California Storms Cause Mudslides, Power Outages

A spectacular series of thunderstorms rolled through Southern California (search), bringing walnut-sized hail and bursts of heavy rain that triggered mudslides and shut down the main highway between Los Angeles and San Francisco.

Parts of the region remained under a severe weather watch early Tuesday.

Interstate 5 was closed for about five hours Monday in both directions about 65 miles north of Los Angeles (search), because of mudslides and up to four feet of standing water on the road, said California Highway Patrol spokesman Johnny Fisher.

"There's a few feet of mud all over the roadway," Fisher said.

At least one death was blamed on the storms. A gasoline tanker crashed and caught fire on Interstate 5 (search) north of downtown Los Angeles, killing the driver, police said.

Approximately 140,000 customers in Southern California lost power, utilities said.

The fall storms began sending light showers into the region late Saturday and again on Sunday, then unleashed a barrage of cannon-shot thunderclaps and deluges early Monday. They were sparked by an upper-level, low-pressure system southwest of Los Angeles due to depart Tuesday, the National Weather Service said.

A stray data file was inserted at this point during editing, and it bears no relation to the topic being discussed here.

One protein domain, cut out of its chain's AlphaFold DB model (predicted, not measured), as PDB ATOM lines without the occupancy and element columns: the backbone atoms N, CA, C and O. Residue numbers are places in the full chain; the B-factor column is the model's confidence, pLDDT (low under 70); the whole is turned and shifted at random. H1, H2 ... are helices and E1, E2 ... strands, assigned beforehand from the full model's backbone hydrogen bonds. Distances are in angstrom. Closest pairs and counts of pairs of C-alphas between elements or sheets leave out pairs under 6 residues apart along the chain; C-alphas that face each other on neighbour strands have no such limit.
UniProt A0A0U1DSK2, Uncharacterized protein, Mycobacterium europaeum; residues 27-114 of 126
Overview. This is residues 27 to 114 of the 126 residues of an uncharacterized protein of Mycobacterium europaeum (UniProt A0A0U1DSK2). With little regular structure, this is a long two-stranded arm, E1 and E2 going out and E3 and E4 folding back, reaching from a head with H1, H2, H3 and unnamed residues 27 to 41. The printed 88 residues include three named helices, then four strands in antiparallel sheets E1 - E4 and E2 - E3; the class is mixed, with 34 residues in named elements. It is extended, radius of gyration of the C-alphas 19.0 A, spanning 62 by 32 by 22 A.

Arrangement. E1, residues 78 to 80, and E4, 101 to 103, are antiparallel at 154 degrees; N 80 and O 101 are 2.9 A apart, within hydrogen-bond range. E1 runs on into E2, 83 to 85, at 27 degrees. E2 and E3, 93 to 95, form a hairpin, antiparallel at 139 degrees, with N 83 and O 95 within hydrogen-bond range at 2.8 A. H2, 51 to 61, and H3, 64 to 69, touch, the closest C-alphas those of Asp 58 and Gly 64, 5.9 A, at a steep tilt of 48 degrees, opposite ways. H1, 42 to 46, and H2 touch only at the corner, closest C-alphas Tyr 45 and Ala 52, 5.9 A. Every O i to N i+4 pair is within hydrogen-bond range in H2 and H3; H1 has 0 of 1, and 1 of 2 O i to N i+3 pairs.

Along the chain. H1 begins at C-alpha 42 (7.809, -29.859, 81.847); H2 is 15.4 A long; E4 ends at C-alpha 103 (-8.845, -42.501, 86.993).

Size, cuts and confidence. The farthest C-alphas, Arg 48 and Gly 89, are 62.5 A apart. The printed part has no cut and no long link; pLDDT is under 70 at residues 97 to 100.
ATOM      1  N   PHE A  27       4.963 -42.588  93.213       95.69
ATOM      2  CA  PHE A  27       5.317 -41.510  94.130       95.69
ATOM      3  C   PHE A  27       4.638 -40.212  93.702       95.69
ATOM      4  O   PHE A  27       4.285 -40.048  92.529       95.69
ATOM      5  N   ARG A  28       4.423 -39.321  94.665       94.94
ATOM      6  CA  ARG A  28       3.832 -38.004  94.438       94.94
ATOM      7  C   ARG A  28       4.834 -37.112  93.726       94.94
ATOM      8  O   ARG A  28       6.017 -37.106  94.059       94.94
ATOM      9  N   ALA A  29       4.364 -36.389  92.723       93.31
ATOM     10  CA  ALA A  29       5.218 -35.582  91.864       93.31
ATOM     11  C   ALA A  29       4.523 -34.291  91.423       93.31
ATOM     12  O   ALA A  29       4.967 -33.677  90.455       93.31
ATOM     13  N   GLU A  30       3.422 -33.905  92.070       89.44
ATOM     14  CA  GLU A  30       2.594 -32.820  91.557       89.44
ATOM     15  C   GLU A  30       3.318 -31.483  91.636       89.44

In the Los Angeles area, mud and debris flowed off a burned mountainside in suburban Burbank, and hail the size of walnuts pelted Arcadia. Hollywood Hills neighborhoods were freckled with pea-size hail.

The storms forced the cancellation of a rooftop concert by INXS that was to celebrate Monday's opening of the new Virgin Megastore in Hollywood.

Freeways were clogged with accidents. In San Diego County, there were 72 accidents between noon and 4 p.m., the California Highway Patrol reported. On a normal day, 50 to 75 accidents are recorded in 24 hours.

Flash flood concerns were raised in areas denuded by big wildfires in late September and early this month, when the region was under the spell of a dry heat wave.

The National Weather Service issued a flash flood warning for northern Los Angeles County and warned of possible overflow in streams and other bodies of water in San Bernardino and Riverside counties.

Authorities in Burbank sealed off an area around Sunset Canyon where 1,100 acres of brush burned. No residents were evacuated, but police did not allow any motorists into the area, said Deputy Chief Larry Koch.

"The sky just opened up, and I don't think it can rain any harder or faster," Koch said. "There were times when it was absolutely a deluge."